More evidence that following a plant-based diet can reduce diabetes risk

Following a healthy plant-based diet could reduce the risk of type 2 diabetes, according to new research.

A new US analysis has found that those who stick to a plant-based diet appear to have a lower risk of developing type 2 diabetes of those who follow the diet less closely.

Carried out by researchers at Harvard T.H. Chan School of Public Health, the new meta-analysis looked at nine studies which included health data on 307,099 participants aged 18 and over and 23,544 cases of type 2 diabetes.

The researchers analyzed participants’ adherence to a predominantly plant-based diet – which could include a mix of healthy plant-based foods such as fruits, vegetables, whole grains, nuts, and legumes and also less healthy plant-based foods such as potatoes, white flour, and sugar, and small amounts of animal products – as well as adherence to a “healthy” plant-based diet which emphasized the healthier plant-based foods and included a lower consumption of the unhealthier ones.

The findings, published online in JAMA Internal Medicine, showed that participants who had the highest adherence to a plant-based diet had a 23% lower risk of type 2 diabetes compared to those who followed this type of diet less closely.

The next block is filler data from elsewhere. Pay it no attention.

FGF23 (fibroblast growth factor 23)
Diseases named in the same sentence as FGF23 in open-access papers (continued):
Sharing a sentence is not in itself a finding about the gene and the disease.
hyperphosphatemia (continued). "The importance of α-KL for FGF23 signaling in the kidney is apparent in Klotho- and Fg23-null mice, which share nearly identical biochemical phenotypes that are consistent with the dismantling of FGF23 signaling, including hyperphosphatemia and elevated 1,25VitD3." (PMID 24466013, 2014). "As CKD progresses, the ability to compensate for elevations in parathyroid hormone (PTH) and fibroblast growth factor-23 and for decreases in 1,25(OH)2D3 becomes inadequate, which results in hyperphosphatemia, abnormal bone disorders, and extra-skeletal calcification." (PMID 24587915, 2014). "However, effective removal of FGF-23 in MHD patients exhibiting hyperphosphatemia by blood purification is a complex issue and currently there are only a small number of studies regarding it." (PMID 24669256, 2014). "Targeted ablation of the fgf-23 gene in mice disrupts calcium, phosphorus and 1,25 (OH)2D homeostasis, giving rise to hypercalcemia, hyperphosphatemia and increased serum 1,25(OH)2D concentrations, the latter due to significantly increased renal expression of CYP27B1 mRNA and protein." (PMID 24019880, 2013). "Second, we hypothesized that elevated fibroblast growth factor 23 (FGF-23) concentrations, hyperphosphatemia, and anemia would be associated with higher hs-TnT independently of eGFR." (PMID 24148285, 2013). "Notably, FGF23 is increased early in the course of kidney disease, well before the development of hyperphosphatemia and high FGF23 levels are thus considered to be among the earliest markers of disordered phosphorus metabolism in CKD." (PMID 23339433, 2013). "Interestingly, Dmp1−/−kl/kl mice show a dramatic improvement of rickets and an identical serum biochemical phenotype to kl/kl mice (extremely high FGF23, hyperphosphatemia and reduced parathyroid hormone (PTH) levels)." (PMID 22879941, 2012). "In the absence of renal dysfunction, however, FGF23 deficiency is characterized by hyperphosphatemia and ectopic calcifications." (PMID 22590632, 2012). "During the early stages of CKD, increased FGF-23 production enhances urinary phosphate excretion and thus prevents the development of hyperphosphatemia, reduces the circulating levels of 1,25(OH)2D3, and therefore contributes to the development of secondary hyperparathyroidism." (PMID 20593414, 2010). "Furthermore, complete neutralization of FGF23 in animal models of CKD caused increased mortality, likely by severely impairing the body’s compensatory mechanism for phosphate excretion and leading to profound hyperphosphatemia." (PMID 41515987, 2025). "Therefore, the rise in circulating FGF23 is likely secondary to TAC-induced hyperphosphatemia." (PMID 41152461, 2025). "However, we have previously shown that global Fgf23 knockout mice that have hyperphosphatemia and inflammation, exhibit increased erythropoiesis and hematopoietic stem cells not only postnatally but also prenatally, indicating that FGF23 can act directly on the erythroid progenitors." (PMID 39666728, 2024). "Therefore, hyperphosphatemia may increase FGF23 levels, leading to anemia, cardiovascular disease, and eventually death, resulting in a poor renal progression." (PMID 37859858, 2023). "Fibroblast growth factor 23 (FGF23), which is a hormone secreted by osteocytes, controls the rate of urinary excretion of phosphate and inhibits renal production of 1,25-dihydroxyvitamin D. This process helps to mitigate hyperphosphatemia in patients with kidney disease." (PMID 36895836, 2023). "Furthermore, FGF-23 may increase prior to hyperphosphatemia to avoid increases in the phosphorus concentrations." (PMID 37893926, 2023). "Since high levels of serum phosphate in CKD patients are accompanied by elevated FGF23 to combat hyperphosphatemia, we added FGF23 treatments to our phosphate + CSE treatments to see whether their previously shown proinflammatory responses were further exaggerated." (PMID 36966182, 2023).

This association was even stronger when they followed a healthy plant-based diet which included more healthy plant-based foods such as fruits, vegetables, whole grains, legumes, and nuts.

According to the researchers, the findings provide the most comprehensive evidence to date for the association between following a healthy plant-based diet and a reduced risk of type 2 diabetes.

“Plant-based dietary patterns are gaining popularity in recent years, so we thought it was crucial to quantify their overall association with diabetes risk, particularly since these diets can vary substantially in terms of their food composition,” said first author Frank Qian.

The researchers suggest that following this type of diet could reduce type 2 diabetes risk as the healthy foods included in plant-based diets have been shown to improve insulin sensitivity, improve blood pressure, reduce weight gain, and reduce systemic inflammation, all of which are risk factors for diabetes.

“Overall, these data highlighted the importance of adhering to plant-based diets to achieve or maintain good health, and people should choose fresh fruits and vegetables, whole grains, tofu, and other healthy plant foods as the cornerstone of such diets,” said senior author Qi Sun.